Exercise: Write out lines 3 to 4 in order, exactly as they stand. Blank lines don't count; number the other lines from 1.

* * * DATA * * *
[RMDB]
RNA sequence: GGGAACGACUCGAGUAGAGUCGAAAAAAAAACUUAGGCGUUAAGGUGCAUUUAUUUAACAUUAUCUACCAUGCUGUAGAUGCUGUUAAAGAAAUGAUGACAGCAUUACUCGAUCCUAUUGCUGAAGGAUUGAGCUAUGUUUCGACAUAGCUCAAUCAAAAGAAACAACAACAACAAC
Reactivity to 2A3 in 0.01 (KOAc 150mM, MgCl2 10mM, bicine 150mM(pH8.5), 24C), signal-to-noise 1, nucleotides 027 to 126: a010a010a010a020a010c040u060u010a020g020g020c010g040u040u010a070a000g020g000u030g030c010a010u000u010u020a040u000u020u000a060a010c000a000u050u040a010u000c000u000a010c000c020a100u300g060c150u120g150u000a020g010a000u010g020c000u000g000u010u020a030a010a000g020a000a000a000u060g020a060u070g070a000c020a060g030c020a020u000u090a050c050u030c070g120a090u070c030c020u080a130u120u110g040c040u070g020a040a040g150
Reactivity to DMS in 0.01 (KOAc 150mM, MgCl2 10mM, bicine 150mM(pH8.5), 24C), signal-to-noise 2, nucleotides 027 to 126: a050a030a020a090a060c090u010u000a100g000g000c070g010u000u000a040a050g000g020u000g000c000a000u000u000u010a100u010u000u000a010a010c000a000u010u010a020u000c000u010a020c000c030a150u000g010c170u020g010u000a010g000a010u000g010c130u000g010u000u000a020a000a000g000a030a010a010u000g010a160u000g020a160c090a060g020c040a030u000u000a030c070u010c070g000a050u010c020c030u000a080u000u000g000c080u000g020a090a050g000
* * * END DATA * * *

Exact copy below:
Reactivity to 2A3 in 0.01 (KOAc 150mM, MgCl2 10mM, bicine 150mM(pH8.5), 24C), signal-to-noise 1, nucleotides 027 to 126: a010a010a010a020a010c040u060u010a020g020g020c010g040u040u010a070a000g020g000u030g030c010a010u000u010u020a040u000u020u000a060a010c000a000u050u040a010u000c000u000a010c000c020a100u300g060c150u120g150u000a020g010a000u010g020c000u000g000u010u020a030a010a000g020a000a000a000u060g020a060u070g070a000c020a060g030c020a020u000u090a050c050u030c070g120a090u070c030c020u080a130u120u110g040c040u070g020a040a040g150
Reactivity to DMS in 0.01 (KOAc 150mM, MgCl2 10mM, bicine 150mM(pH8.5), 24C), signal-to-noise 2, nucleotides 027 to 126: a050a030a020a090a060c090u010u000a100g000g000c070g010u000u000a040a050g000g020u000g000c000a000u000u000u010a100u010u000u000a010a010c000a000u010u010a020u000c000u010a020c000c030a150u000g010c170u020g010u000a010g000a010u000g010c130u000g010u000u000a020a000a000g000a030a010a010u000g010a160u000g020a160c090a060g020c040a030u000u000a030c070u010c070g000a050u010c020c030u000a080u000u000g000c080u000g020a090a050g000